Many coastal communities are already experiencing the negative effects of sea level rise and the situation is only going to get worse. Cities and towns are dealing with nuisance flooding, beaches are eroding, cliffs are collapsing — often carrying homes with them — and public infrastructure is being wrecked or overwhelmed. Natural resources, water supplies and entire economies are also at risk.

The report predicts that California will see up to $10 billion worth of property underwater by 2050 and up to an additional $10 billion worth of property inundated during high tides. When sea level rises four feet, 28,000 socially vulnerable residents in the San Francisco region alone could experience daily flooding. Furthermore, by the end of this century, up to two-thirds of the state’s beaches could be completely eroded away.

LAO officials said in the report that they recognize the burden the pandemic is placing on government and the economy. “However, given the significant threats posed by sea level rise in the coming decades–and the additional public safety and economic disruptions that will result absent steps to mitigate potential impacts –the state and its coastal communities cannot afford to defer all preparation efforts until economic conditions have fully rebounded from the recent crisis,” they said. They recommend that the government undertake activities to address the threat posed by sea level rise that require little funding, such as continuing to draft plans, meet and share information.

In the U.S., federal, state and local governments are bending under the enormous administrative and economic burden posed by the Covid-19 pandemic. The California LAO’s insistence that efforts to address sea level rise continue even in these troubled times is on the mark. The fact that regardless of the pandemic, global warming continues to cause sea level rise, putting hundreds of billions of dollars worth of real estate and critical infrastructure at risk. Protecting property and infrastructure isn’t cheap and it can’t be accomplished overnight. Letting down our guard now, will have grave consequences in the future.

All coastal communities and real estate owners and buyers need to heed the California LAO’s warning.

Sea Level Rise Flooding at Superfund Sites Poses A Threat To Coastal Communities

Sea level rise flooding poses a multi-dimensional threat to coastal communities. Residential and commercial real estate, the economy, mortgage and insurance markets, tax bases and critical infrastructure are all at risk from rising waters. As if this list isn’t enough, the Union of Concerned Scientists — a non-profit organization that advocates the use of science to address pressing problems — recently released a report that points out that flooding at Superfund sites could spread dangerous chemicals in coastal communities threatening lives and property.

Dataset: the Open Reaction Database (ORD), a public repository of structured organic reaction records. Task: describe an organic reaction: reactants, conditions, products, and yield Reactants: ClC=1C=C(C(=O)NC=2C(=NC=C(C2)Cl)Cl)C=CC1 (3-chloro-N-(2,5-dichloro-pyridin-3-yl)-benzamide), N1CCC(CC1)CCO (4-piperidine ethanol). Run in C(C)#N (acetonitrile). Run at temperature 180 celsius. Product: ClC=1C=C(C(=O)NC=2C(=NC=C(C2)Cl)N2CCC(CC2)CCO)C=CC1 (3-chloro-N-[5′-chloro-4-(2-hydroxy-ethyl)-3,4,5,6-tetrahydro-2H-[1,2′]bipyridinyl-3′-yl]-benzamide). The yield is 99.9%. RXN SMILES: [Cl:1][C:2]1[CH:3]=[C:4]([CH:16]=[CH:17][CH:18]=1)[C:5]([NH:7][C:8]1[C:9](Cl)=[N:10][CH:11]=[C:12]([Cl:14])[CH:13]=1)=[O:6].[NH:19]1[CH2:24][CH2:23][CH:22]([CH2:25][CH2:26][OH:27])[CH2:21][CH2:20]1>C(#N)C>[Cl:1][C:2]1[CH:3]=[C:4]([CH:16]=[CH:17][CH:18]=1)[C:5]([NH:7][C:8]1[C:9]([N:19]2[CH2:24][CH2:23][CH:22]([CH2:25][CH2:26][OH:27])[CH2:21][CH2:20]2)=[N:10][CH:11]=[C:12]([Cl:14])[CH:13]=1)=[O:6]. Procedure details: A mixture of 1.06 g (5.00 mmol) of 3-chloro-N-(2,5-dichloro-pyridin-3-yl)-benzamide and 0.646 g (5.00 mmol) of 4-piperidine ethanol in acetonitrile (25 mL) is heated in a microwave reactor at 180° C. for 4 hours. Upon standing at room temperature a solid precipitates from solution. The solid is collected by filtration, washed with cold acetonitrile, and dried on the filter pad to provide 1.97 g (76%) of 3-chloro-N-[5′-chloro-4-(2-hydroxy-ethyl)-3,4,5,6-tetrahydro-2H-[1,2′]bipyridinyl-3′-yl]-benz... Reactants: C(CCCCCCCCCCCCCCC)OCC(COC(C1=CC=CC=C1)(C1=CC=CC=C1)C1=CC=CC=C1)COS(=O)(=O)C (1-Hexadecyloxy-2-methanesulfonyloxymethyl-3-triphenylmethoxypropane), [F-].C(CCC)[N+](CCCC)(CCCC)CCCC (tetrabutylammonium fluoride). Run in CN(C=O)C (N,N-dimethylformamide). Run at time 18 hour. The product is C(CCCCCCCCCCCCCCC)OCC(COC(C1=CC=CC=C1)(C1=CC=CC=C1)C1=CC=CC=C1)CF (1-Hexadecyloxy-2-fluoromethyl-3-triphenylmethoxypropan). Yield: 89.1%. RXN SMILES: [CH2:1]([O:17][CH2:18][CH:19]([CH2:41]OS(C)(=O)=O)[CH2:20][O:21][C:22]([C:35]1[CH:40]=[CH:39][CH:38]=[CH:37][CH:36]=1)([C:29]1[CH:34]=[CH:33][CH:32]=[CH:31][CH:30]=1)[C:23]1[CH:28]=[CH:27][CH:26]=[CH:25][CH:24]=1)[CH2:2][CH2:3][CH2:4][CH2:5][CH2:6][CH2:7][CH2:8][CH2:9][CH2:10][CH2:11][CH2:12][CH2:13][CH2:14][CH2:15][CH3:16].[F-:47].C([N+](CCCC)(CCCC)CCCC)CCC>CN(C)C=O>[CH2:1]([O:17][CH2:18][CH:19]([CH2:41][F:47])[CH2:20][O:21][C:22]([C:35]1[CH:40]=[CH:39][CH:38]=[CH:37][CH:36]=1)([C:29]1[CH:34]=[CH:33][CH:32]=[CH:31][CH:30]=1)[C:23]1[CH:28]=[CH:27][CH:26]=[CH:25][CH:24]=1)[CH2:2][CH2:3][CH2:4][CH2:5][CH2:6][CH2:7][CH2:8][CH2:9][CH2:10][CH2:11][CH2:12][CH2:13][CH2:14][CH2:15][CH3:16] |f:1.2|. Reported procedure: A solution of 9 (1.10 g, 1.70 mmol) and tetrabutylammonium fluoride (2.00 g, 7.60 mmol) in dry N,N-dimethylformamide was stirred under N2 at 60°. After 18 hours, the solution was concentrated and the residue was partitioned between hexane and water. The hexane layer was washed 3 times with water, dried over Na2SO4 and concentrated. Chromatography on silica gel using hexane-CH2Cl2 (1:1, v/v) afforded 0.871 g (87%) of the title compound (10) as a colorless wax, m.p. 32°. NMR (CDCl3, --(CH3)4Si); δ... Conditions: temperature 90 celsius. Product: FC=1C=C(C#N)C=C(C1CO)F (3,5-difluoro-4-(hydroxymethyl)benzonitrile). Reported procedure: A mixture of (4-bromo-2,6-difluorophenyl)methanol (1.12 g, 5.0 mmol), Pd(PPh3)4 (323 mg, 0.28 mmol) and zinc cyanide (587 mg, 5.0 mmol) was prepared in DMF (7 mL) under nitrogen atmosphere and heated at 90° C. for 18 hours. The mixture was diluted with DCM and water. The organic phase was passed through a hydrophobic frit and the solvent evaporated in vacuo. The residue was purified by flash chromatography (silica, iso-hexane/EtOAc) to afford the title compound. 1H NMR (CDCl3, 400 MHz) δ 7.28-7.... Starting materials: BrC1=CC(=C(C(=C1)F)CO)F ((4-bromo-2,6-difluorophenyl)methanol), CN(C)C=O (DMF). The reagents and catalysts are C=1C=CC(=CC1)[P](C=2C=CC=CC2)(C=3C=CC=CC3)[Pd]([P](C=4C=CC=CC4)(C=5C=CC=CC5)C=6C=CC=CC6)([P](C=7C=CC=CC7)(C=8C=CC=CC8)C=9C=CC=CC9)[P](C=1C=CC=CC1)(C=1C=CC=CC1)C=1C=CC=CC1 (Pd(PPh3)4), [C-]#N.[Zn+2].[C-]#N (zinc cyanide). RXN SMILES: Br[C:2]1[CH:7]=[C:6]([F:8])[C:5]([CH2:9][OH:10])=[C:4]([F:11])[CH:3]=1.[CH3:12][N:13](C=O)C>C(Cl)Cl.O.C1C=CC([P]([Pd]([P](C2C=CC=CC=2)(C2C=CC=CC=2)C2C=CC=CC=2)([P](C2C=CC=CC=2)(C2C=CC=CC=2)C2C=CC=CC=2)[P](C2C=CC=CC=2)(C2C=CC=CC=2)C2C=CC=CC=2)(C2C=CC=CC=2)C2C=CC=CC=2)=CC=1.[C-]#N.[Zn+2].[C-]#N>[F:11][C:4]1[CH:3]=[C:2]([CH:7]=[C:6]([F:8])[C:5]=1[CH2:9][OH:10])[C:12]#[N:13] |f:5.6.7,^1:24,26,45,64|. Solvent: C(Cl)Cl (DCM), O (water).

The researchers warn that there are about 2,000 Superfund sites contaminated by extremely hazardous chemicals located within 25 miles of the East or Gulf Coasts. They say in their report titled “A Toxic Relationship” that rising seas could flood many of the polluted sites which could lead to people in surrounding communities coming into contact with the health-threatening chemicals. The scientists note that the areas around the Superfund sites are “disproportionately populated by communities of color and low-income communities” and they are calling on the government to take steps to protect them.

“Decisionmakers must take action now to protect the health and safety of the communities located near these facilities,” the report says. Among their recommendations is that the government agencies work together to evaluate the risk climate change and sea level rise pose to Superfund sites. Officials should use the information gathered to draw up plans to prepare communities for the risk and improve the resiliency of Superfund sites faced with potential inundation by floodwaters.

Real estate buyers and owners in coastal communities should consider the proximity of their property of interest to Superfund sites and other facilities — such as ports, power plants and factories — when evaluating the risk of sea level rise flooding. If nothing is done to identify and address the threat, lives and property could be harmed.

Flood Factor, a Revolutionary New Service, Aims to Help Real Estate Buyers, Owners & Real Agents Evaluate a Specific Property’s Flood Risk

Wouldn’t it be cool if real estate buyers were able to tell if a property of interest was currently at risk of flooding — or, due to sea level rise, might flood in the years to come — with a few taps on their smartphone screen?

Of course! This type of app would level the playing field between buyers, who don’t know the current and future flooding risk, and sellers who do — or should. As we’ve discussed before in posts and videos, it isn’t always easy for a buyer to tell if a property floods or is at risk of flooding.